4. Training and Education Program (Core)
One goal of the CounterACT program is to increase the number and capabilities of researchers and other personnel in applied toxicological research related to chemical threats. In general, proposed training and education programs should be multidisciplinary and provide short-term education for technicians, medical or graduate students, postdoctoral fellows, and/or independent investigators, either within or beyond the CounterACT Center. Formal graduate programs are excluded from this FOA.
The proposed program should build on the strengths of the Center investigators, although outside instructors may be incorporated into the program on occasion to provide cross-disciplinary depth.
One or more of the following activities may be proposed, and applicants should clearly justify the choice of activity(s) in terms of value to the particular CounterACT Center, the CounterACT Network, and the general research community:
CounterACT Center Steering Committee:
A Steering Committee for each CounterACT Center will make strategic decisions with regard to goals and research implementation of the Center to ensure that scientific milestones are met, resources are shared, and productive collaborations are established. The Center Steering Committee will meet as frequently as possible utilizing various modes of communication, and be composed of the Principal Investigator, subproject investigators and other members with relevant scientific expertise. The NIH program official will serve on this committee.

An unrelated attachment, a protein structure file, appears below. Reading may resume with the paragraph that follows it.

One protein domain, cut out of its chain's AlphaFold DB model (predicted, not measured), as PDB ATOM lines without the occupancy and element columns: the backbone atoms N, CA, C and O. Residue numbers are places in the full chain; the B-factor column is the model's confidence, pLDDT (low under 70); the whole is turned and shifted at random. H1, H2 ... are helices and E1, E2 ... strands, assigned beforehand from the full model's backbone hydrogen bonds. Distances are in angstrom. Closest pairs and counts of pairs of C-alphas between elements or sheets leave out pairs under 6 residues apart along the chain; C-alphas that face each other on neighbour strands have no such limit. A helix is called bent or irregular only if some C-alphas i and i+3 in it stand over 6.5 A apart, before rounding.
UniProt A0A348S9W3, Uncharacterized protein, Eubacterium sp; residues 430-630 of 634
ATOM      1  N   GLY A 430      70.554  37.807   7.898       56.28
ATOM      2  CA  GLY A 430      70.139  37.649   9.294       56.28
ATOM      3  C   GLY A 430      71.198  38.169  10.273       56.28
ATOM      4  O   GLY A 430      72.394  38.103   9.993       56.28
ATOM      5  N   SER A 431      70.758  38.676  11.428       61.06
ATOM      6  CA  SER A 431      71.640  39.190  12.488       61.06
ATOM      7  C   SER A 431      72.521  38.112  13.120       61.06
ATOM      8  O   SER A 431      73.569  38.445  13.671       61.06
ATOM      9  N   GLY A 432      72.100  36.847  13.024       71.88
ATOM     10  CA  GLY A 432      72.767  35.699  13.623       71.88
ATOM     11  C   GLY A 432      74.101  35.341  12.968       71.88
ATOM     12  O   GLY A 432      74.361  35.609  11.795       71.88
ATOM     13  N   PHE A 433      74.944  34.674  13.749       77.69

External Advisory Committee:
Awardees will form an External Advisory Committee. This committee will provide subjective evaluation of the annual or progress of the Center, and make recommendations to the Center PI. The Committee should meet once per project year. In order to maintain the largest possible reviewer pool for this FOA, applicants should not propose specific external advisors and should not contact potential members prior to NIH review of the application. However, applicants submitting a competitive renewal application are permitted to utilize their existing External Advisory Committee, as they deem appropriate.
Competitive Renewal Applications
Competitive renewal applications must adhere to special instructions described in the PHS 398 application instructions (see http://grants.nih.gov/grants/funding/phs398/phs398.html). A competitive renewal application must be consistent with the scope of research of this FOA and clearly build upon the scientific advances made during the previous award.
See Section VIII, Other Information - Required Federal Citations, for policies related to this announcement.
1. Mechanism of Support
This funding opportunity announcement (FOA) will use the Specialized Center Cooperative Agreement (U54) award mechanism. The applicant will be solely responsible for planning, directing, and executing the proposed project.